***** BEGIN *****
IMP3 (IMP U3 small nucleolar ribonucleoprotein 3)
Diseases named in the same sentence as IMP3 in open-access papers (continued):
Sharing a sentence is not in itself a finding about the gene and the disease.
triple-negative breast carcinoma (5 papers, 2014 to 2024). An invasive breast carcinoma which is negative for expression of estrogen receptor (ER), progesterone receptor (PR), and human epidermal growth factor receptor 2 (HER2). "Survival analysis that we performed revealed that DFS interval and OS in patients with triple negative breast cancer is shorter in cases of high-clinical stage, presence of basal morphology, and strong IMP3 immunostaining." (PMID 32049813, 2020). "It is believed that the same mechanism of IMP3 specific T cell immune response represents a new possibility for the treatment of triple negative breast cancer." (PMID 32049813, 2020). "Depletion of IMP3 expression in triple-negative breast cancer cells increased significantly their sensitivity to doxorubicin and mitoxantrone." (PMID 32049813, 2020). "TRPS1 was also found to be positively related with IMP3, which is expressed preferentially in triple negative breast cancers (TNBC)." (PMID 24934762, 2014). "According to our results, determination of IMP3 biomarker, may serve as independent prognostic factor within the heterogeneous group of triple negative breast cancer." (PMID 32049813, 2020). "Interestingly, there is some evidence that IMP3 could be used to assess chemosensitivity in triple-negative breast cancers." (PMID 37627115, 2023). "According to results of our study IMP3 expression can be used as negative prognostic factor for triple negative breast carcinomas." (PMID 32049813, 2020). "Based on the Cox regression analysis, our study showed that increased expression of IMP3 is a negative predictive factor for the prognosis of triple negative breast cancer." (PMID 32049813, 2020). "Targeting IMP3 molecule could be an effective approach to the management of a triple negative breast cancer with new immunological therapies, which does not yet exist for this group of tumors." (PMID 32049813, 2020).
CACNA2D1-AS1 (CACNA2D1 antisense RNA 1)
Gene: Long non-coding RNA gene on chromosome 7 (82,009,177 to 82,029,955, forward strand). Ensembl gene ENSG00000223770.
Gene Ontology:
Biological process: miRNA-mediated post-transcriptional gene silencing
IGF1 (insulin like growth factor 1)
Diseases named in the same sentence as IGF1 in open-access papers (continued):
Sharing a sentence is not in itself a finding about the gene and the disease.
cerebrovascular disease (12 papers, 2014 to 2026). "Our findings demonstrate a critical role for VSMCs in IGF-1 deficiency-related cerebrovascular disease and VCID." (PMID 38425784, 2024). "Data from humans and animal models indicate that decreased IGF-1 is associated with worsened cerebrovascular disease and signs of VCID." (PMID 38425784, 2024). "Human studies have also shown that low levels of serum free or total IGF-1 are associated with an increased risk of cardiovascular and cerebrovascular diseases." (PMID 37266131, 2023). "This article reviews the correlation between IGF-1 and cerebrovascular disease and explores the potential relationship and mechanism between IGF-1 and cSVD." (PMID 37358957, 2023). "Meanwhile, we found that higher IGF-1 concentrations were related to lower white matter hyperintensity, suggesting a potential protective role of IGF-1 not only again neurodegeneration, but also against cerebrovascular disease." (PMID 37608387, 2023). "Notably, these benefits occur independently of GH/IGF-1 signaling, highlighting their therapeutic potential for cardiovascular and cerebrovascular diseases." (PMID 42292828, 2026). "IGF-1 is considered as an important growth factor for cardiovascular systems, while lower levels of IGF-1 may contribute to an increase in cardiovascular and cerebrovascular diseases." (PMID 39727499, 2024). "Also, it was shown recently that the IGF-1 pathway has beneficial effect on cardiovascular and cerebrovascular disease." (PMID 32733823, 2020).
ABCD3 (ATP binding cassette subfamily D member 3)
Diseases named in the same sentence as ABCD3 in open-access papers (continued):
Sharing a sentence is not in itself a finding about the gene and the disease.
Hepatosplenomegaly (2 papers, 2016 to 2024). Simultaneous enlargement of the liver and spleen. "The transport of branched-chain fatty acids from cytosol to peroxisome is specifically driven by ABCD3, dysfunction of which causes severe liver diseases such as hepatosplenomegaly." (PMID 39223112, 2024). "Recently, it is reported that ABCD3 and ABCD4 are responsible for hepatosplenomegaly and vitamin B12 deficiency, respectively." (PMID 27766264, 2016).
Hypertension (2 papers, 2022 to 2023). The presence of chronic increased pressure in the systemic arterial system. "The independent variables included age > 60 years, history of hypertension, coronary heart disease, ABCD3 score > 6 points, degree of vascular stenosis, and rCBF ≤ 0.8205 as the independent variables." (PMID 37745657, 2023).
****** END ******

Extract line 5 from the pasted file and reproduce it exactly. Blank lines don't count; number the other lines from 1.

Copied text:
CACNA2D1-AS1 (CACNA2D1 antisense RNA 1)